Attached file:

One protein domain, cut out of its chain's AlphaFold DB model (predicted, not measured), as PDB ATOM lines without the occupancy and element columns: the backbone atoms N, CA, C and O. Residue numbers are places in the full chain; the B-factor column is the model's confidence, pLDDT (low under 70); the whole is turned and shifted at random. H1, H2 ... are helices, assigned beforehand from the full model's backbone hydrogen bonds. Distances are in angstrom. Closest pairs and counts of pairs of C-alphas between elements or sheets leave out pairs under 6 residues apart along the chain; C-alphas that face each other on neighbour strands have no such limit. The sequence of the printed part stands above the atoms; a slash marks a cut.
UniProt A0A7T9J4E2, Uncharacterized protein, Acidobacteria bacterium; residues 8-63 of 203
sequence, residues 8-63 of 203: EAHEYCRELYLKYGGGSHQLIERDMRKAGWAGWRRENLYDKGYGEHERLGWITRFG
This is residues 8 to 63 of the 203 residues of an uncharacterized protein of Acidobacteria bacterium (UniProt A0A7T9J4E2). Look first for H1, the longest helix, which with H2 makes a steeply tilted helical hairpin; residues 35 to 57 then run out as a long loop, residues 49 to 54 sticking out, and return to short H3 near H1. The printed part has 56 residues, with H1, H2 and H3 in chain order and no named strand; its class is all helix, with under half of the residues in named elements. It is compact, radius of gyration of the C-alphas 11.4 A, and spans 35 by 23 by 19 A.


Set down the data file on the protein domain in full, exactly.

One protein domain, cut out of its chain's AlphaFold DB model (predicted, not measured), as PDB ATOM lines without the occupancy and element columns: the backbone atoms N, CA, C and O. Residue numbers are places in the full chain; the B-factor column is the model's confidence, pLDDT (low under 70); the whole is turned and shifted at random. H1, H2 ... are helices, assigned beforehand from the full model's backbone hydrogen bonds. Distances are in angstrom. Closest pairs and counts of pairs of C-alphas between elements or sheets leave out pairs under 6 residues apart along the chain; C-alphas that face each other on neighbour strands have no such limit. The sequence of the printed part stands above the atoms; a slash marks a cut.
UniProt A0A7T9J4E2, Uncharacterized protein, Acidobacteria bacterium; residues 8-63 of 203
sequence, residues 8-63 of 203: EAHEYCRELYLKYGGGSHQLIERDMRKAGWAGWRRENLYDKGYGEHERLGWITRFG
This is residues 8 to 63 of the 203 residues of an uncharacterized protein of Acidobacteria bacterium (UniProt A0A7T9J4E2). Look first for H1, the longest helix, which with H2 makes a steeply tilted helical hairpin; residues 35 to 57 then run out as a long loop, residues 49 to 54 sticking out, and return to short H3 near H1. The printed part has 56 residues, with H1, H2 and H3 in chain order and no named strand; its class is all helix, with under half of the residues in named elements. It is compact, radius of gyration of the C-alphas 11.4 A, and spans 35 by 23 by 19 A.